The origin of the word doula, in Greek means ‘women’s servant’. For hundreds, even thousands of years women have been helping each other through labor and delivery – with exceptional results.
A doula is professionally trained to provide support to women in childbirth. They are there emotionally and physically for the pregnant woman and give advice and information on childbirth options. Their primary role is to create a comfortable, safe atmosphere for the child to be born.
Doulas come by many names, and some also provide pregnancy and postpartum support. Other terms for doula include labor companions, labor support specialists, labor assistants and birth assistants.
Doulas generally meet with the pregnant mother (and her partner if requested) a few months before the expected due date. They encourage the mother to ask as many questions as she needs to in order to understand labor and delivery, as well as to alleviate any fears or concerns she may have. While doulas know a lot about labor and delivery, they are not qualified to give out medical advice. Doulas know a lot about the birthing process, so they can help answer questions about the process and possible complications.
The doula’s responsibility during labor and delivery is to remain close at hand with the mother and provide comfort and encouragement. They are also adept at providing natural pain relief, and assist with the labor progress using varied labor positions, massage and breathing techniques. No matter what type of birth the mother is expecting: natural, medically pain-relieved or cesarean section a doula can help make the process positive and as natural as possible. They are also often on hand after the birth to assist with getting breastfeeding well established and to help the mother and baby bond.
When a doula is present during labor and delivery, women are more likely to deliver without pain medication, and have a higher instance of positive birth experiences. Women were also less likely to end up with a cesarean birth, as doulas are skilled at helping coax babies out of difficult birthing positions.
Studies have shown that when a doula is including in the birthing process the chance of a cesarean is reduced by 50% and the length of labor shortens by 25%. Additionally the need for pain medication also decreases.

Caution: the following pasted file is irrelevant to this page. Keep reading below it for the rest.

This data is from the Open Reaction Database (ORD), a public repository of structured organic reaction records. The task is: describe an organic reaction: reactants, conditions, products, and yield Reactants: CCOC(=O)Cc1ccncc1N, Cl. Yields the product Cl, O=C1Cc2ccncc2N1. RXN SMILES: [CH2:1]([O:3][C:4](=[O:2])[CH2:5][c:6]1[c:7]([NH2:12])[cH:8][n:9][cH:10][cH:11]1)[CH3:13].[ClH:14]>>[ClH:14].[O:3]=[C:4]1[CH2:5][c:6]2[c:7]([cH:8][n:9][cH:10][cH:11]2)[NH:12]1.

Using touch and massage the doula is able to stimulate the production of natural oxytocin, which not only increases contractions to speed up the labor process but it also travels to the brain to raise the pain threshold and cause feelings of drowsiness and well being. Unfortunately synthetic oxytocin only affects the uterus, so there are no positive effects when using the synthetic drug as far as pain management is concerned.
Some are quick to dismiss the need for a doula when a partner is present, thinking that the doula will oust the father during labor and delivery. Actually, having a doula on hand increases the ability for fathers to actively participate in the birth because the doula can show him how to help the mother relax, or they can take over when the father needs a break. This can make the birthing process more enjoyable for both parents.
Whether you are planning a natural birth or would like pain medication, a doula can still be extremely useful in the labor and delivery room. When a doula is present women are less likely to need pain medication, but that doesn’t mean that the option isn’t available should you decide that you need it. Doulas are very knowledgeable about the pain medication available as well as possible side effects, so together you can decide what will work best for you and your baby.
A doula is also a useful companion in the case of a cesarean delivery, as she can attend to the mother’s needs and explain what is happening during the procedure. Once the baby is delivered she can remain with the mother while the father goes with the baby.
Besides a doula who attends to the mother during labor, there are two other kinds of doulas:
Antepartum Doula – this type of doula generally attends to the needs of a mother during a high-risk pregnancy while she is on bed rest, and provide emotional and physical support.
Postpartum Doula – these doulas help a new mother get settled in at home with their baby, by assisting with feeding, cleaning cooking meals and watching the baby when mom needs a rest.
Many doulas are trained to provide two or all three levels of support, depending on what the family is looking for.
When you are looking for a doula, make sure that you feel comfortable with them and confident of their skills. Generally the initial meeting with a doula is free of charge, so try to interview a few doulas so you can be sure to find one that suits your needs.
Good questions to ask:
What services do you provide?
What fees do you charge?
What is your training?
Will you be available around my due date?
What inspired you to become a doula?
Do you have any thoughts/feelings on how labor and delivery should go?
Would you be able to get together before the birth to talk about my birth plan?
Do you have a backup plan if you are unavailable for the birth?
Find the right doula for your birth is a very personal decision, but by asking some questions and getting to know the doula and her philosophy you can decide if she is the right one to help you through your labor and delivery.